Project 365/100 – FDR

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A hidden treasure, a well placed treasure next to the Potomac River along the Tidal Basin and across from the Jefferson Memorial stands the memorial for Franklin Delano Roosevelt.

A President known for his love of water, and his leadership, this memorial is unique in its nature. Built over 7 1/2 acres, and containing four outdoor rooms. Each room representing a term during FDR’s Presidency. This memorial deeply depicts not only the uniqueness of this President, but also the complexity during his twelve years in office.

Beginning with FDR along with his dog Fala, his disability elegantly hidden by his cloak.

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He assumed office during the middle of the Great Depression, and reminders of the era include people in a bread line, and sitting by the fireside listening to a radio are sculpted in the landscape.

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Franklin D. Roosevelt managed to hold the country together during the most difficult times America has seen. From extreme poverty, through battling a great evil, this President stood steadfast as a leader for us all.

He held the office of President for four terms. It is because of these repeated terms of office that there is now the Presidential limit of two terms in office.

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A truly elegant and noble couple, the memorial includes a statue of First Lady Eleanor Roosevelt, who was the first United States delegate to the United Nations.

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When the memorial was initially completed in 1997, it had been decided to not include a statue showing FDR in a wheelchair. By 2001, the National Organization on Disability raised sufficient funds to include the following statue to complete the memorial.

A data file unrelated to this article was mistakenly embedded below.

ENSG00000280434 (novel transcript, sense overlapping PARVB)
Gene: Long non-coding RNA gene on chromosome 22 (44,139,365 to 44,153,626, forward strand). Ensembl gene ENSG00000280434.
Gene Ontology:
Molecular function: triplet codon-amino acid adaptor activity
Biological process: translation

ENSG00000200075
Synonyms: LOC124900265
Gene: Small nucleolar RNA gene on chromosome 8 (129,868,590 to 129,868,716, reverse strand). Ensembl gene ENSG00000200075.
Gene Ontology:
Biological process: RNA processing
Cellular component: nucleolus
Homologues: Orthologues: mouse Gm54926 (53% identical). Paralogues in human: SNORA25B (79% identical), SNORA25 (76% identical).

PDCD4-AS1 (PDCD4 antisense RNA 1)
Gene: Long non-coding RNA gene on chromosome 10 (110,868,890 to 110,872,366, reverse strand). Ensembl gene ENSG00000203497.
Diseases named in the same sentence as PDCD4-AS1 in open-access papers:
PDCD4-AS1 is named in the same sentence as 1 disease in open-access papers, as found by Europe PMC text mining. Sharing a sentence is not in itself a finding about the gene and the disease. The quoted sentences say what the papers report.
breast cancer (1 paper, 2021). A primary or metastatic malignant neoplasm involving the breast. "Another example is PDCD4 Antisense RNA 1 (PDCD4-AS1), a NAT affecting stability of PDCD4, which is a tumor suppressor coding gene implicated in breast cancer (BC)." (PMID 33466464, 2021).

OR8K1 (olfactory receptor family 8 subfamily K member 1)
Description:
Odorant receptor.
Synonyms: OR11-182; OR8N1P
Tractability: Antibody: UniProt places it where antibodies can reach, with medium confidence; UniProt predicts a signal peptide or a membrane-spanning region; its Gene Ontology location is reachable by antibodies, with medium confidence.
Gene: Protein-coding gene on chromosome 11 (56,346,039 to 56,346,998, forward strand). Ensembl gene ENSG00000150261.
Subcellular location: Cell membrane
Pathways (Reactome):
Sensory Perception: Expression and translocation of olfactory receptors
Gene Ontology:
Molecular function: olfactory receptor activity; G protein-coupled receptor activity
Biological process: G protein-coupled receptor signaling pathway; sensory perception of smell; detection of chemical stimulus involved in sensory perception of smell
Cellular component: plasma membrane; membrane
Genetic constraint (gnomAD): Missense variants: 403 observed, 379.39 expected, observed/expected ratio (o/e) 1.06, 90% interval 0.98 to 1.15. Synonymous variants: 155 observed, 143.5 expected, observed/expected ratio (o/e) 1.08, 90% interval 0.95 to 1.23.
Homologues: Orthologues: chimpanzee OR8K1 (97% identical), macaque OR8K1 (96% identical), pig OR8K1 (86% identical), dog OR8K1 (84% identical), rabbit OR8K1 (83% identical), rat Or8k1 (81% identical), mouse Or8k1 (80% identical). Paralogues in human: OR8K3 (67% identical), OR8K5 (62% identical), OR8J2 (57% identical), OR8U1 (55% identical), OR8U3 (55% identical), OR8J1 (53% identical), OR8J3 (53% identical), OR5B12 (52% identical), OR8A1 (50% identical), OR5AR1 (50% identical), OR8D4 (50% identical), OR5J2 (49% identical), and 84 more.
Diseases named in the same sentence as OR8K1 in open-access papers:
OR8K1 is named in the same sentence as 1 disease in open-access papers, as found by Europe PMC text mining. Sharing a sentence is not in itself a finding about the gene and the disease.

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If civilization is to survive,

we must cultivate the science of human relationships –

the ability of all peoples, of all kinds,

to live together, in the same world at peace.

Franklin D. Roosevelt

31 thoughts on “Project 365/100 – FDR

    • Oh how I wish we had coordinated. We would have had great fun! I wish I wasn’t traveling next week as there is a great house in Baltimore that has thousands of tulips. So happy you made it to DC to enjoy the blossoms in all of their glory.

    • Its ironic, as being an American I had terrible history teachers and I learned very little about a lot of things. Reading more about FDR and Eleanor really makes me realize what true leadership is. Thanks Charlie.

  1. What a history in the making. Thank you for sharing the monuments of a great President and First Lady. Too bad, I didn’t get to see this when I was in DC. Just saw Lincoln’s statue and a wee bit of Potomac River then off to Shenandoah…

  2. One of my heroes!!!

    “The test of our progress is not whether we add more to the abundance of those who have much it is whether we provide enough for those who have little.”Franklin D. Roosevelt

  3. I was drawn in by the stunning beauty of the first photo – could any spot be so breathtaking! And then as I read the rest of your post and each of the quotes embedded in the photos, this post took on a whole new level. How much it gives us hope to know that great men and women have championed the cause of peace and humanity over the ages. And how by their efforts, changes have taken place. It might seem like it’s all darkness in the world today , but I like to think there is also a lot of light. Thank you Emily. Sharon

    • Your comment is so thought filled and provokes the mind. I can’t thank you enough for you enjoying this post and the memorial to the depths that it offers. There are several waterfalls throughout that I didn’t include that have great meaning as well. There is a still pond representing his death even. I think this place has great spirit and soul.

    • I was fortunate to enjoy it all to myself before the bus crowds arrived. Everyone else was on the basin with the cherry blossom trees. There is so much more in depth there that I didn’t have the time to explore. Thanks Mary.

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